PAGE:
Greyhound racing video edited after another dog dies after ‘catastrophic’ injury

To date, eight greyhounds have died at racetracks this season, with five of the eight deaths occurring at Addington Raceway.  (file photo)

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To date, eight greyhounds have died at racetracks this season, with five of the eight deaths occurring at Addington Raceway. (file photo)

Footage of a greyhound race was edited to remove a fall that resulted in a dog being euthanized.*

Greyhound Epic Addi was diagnosed with a broken leg and soft tissue damage after racing at Addington Raceway in Christchurch on Tuesday.

The steward’s report for the race states that the dog was euthanized for humane reasons due to the “catastrophic nature” of the injury.

The crash was later removed from the race video. Another race video was recently edited after a similar injury at Manawatu Raceway in March, according to animal rights organization SAFE.

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Spokesman Will Appelbe said eight greyhounds have died at races so far this season, including five at Addington Raceway.

SAFE accuses the racing industry of a transparency problem.

“There are some skeletons in the closet of the industry that GRNZ is doing its best to hide,” Appelbe said.

But broadcaster TAB Trackside, which manages race footage, said he and TAB NZ have a longstanding policy regarding race falls and injuries in either horse or greyhound racing.

“While the event is being broadcast live, every effort will be made not to show replays of the incident as part of our immediate post-race coverage,” TAB Trackside said in a statement.

“Footage shared on a race code’s website will be edited together by our editing team and where possible, a crash causing injury will be removed appropriately.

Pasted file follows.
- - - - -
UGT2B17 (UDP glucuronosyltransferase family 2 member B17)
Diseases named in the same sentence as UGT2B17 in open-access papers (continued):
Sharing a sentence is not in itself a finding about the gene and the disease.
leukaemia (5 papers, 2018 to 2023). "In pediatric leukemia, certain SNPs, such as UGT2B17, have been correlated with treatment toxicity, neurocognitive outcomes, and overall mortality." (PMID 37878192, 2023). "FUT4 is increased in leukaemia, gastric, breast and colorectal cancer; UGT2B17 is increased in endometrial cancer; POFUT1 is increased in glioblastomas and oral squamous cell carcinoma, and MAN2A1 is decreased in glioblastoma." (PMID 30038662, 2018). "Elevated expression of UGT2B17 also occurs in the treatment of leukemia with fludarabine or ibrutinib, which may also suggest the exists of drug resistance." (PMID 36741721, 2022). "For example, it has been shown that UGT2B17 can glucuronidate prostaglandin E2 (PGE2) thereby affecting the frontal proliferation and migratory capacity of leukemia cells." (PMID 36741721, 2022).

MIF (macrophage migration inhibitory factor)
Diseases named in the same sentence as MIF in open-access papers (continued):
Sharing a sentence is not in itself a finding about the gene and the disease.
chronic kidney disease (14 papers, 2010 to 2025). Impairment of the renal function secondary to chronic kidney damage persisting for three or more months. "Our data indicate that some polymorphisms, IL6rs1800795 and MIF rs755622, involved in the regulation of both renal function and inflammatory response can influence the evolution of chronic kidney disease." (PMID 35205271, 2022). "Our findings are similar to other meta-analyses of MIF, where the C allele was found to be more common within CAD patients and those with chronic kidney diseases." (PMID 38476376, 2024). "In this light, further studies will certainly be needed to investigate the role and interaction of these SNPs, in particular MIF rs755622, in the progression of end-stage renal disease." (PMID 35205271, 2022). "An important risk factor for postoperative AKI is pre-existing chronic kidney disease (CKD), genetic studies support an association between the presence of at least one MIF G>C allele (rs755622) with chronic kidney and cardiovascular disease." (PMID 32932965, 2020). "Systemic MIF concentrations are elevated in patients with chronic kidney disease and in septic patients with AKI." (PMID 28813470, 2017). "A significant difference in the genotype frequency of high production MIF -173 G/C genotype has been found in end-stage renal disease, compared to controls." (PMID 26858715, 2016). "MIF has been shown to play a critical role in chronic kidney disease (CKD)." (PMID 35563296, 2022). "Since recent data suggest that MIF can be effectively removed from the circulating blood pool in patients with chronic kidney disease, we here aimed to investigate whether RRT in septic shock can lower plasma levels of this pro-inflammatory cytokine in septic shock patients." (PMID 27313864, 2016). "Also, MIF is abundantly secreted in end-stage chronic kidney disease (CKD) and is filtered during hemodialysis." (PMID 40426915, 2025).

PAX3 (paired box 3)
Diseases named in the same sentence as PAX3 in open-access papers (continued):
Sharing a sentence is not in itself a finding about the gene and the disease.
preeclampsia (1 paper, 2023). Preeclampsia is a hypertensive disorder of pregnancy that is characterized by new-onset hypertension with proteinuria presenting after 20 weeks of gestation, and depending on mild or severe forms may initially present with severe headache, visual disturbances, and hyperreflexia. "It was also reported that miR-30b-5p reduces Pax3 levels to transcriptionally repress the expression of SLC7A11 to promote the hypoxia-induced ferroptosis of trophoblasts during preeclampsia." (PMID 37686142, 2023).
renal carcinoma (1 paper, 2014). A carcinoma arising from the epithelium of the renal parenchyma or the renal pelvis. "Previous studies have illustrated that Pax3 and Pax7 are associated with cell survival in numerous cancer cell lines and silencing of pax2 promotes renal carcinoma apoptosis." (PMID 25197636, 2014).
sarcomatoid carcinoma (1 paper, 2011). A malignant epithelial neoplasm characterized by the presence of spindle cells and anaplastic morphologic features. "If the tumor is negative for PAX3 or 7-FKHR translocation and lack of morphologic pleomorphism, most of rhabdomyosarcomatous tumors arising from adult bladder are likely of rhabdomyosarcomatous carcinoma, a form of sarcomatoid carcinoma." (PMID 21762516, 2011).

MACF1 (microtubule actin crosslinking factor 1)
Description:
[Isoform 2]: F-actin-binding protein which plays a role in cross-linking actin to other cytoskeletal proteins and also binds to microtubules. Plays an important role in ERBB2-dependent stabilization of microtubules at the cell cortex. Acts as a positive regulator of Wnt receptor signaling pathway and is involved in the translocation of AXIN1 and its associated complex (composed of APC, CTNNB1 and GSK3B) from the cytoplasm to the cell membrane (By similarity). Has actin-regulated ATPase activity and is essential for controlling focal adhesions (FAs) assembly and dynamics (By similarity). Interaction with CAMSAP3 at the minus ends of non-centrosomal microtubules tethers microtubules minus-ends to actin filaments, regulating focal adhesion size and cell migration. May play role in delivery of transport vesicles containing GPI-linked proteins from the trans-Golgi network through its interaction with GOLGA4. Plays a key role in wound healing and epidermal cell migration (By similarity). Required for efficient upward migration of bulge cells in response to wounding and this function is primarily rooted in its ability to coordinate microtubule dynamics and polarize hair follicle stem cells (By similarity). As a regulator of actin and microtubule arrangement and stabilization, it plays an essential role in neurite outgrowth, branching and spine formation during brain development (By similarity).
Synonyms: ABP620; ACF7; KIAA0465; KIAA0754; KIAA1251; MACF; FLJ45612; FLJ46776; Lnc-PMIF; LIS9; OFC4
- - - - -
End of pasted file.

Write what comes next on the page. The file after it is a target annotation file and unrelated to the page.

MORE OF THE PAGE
“Occasionally, racing code may require an incident to be removed from video playback if not picked up in the editing process.”

WARWICK SMITH/MATERIAL

Greyhound owners come together to show how beautiful the breed can be away from the track. (Video first released June 2019)

The primary reason for removing repeats of a fall is to relieve the stress on the connections of the horse or greyhound or the family of an injured rider or jockey, TAB Trackside said.

“Information on the outcome of a fall or injury to an animal competitor or person is available in the Racing Integrity Board grantee reports, which are released at the end of the race day.

“These reports are available to the public on the Racing Integrity Board website and through the relevant code websites to ensure transparency in racing incidents.”

The latest incident comes as one of New Zealand’s top greyhound trainers is being investigated by a racing regulator after dogs from his kennel reportedly turned up at a placement facility with injuries.

Canterbury resident John McInerney, who runs Homebush Hounds in Darfield, also faced charges for failing to meet GRNZ’s health and welfare standards.

Greyhound trainer John McInerney with Classy Baxter, one of 38 greyhounds he races.  (file photo)

John Hawkin

Greyhound trainer John McInerney with Classy Baxter, one of 38 greyhounds he races. (file photo)

“The industry is under increasing pressure, but rather than acknowledging and addressing its issues, GRNZ continues to operate with a lack of transparency about the harm and pain it inflicts on dogs,” Appelbe said.

“Animal welfare issues have been on the radar for the greyhound racing industry for nearly a decade, and yet we still see dogs being put at risk either on the track or in the kennels.”

Racing Secretary Grant Robertson has previously officially informed the industry.

“We think the evidence speaks for itself. He has to make the call and ban greyhound racing,” said Appelbe.

* CORRECTION: A previous version of this story stated that the footage was edited by Greyhound Racing New Zealand. The race material is managed by the broadcaster TAB Trackside. (Modified 10:25 p.m. May 12, 2022).

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